The operationID is a string that identifies the operation and is used in a generic configuration for the management of Open Access. This configuration controls the open access permission per scope and per operation through HTTP. Therefore, if the user has not previously logged in the System, the Open Access configuration for the requested scope and for the particular operation is checked. The operationId should be a static final variable declared for every operation (or group of operations) in every servlet. As a response, the servlet implementer gets back an AuthenticationResponse object, from which he can retrieve whether the user was authenticated. If the user was authenticated, the userId can be retrieved from the returned object and if not, one can retrieve the message indicating what went wrong. For example:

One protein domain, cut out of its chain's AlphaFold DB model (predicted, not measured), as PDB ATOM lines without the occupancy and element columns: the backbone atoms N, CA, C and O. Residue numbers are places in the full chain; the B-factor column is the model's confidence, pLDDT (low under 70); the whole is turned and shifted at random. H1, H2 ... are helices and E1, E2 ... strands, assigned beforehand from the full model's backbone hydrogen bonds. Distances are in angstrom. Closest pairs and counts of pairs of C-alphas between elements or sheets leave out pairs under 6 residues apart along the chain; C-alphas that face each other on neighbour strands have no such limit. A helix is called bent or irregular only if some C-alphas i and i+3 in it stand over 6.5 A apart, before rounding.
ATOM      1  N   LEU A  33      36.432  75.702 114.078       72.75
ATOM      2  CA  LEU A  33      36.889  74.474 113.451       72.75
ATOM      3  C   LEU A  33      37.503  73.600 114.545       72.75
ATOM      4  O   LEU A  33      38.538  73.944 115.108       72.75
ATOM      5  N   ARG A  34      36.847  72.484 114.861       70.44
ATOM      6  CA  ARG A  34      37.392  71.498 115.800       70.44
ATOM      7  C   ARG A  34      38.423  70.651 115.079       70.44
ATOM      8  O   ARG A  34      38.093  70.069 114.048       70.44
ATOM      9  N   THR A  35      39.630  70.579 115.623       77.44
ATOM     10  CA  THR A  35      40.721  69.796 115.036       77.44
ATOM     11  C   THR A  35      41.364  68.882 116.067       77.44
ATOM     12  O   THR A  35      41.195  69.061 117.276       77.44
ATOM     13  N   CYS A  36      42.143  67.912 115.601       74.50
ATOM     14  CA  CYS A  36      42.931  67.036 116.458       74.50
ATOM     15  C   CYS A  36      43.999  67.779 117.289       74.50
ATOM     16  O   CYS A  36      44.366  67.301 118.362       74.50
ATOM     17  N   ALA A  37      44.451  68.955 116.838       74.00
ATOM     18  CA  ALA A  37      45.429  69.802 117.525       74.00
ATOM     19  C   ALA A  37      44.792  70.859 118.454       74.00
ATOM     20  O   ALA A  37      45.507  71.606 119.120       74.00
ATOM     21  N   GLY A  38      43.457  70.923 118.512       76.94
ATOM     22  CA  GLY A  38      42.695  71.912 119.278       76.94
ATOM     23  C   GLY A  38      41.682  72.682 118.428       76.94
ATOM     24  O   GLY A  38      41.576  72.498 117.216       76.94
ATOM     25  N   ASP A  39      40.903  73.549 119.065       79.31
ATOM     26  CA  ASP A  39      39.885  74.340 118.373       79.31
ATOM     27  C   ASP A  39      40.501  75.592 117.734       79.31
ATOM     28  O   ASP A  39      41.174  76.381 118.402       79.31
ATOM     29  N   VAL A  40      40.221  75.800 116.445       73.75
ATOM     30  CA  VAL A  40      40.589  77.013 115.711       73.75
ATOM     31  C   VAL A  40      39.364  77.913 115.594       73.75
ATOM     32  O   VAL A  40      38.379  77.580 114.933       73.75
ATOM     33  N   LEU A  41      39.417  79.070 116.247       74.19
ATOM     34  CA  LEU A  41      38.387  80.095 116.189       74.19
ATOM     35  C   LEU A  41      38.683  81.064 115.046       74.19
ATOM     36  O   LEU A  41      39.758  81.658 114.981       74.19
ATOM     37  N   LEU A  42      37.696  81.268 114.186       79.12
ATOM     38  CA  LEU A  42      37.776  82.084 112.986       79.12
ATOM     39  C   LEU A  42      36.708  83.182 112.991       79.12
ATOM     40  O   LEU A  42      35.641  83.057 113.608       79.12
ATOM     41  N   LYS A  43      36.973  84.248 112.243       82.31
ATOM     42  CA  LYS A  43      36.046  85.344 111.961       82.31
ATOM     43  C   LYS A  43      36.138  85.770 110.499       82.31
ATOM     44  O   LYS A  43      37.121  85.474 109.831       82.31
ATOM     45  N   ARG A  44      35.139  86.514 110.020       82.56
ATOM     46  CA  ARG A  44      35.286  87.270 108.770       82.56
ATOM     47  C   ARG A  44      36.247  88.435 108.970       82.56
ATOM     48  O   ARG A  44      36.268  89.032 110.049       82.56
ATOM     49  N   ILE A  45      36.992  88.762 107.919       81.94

HttpSession session = request.getSession();

//-- Check if the user is authenticated

AuthenticationResponse authenticationResp = CallAuthenticationManager.authenticateCall(request, operationID);

if (!authenticationResp.isAuthenticated()) {

response.sendError(401, authenticationResp.getUnauthorizedErrorMessage());



String username = authenticationResp.getUserId();

Node configured with Scope

There is an option to configure the node hosting the web applications with a specific scope. In that case, all the web applications deployed in that node are running in the configured scope and there is no need for clients to select a running scope. This means that for anonymous access, the request can be performed using the fundamental parameters for making the calls, without having to deal with the scope parameter. This is mainly used for web applications with interfaces that adhere to specifications and that have strictly defined APIs, not allowing for extensions with supplementary ones.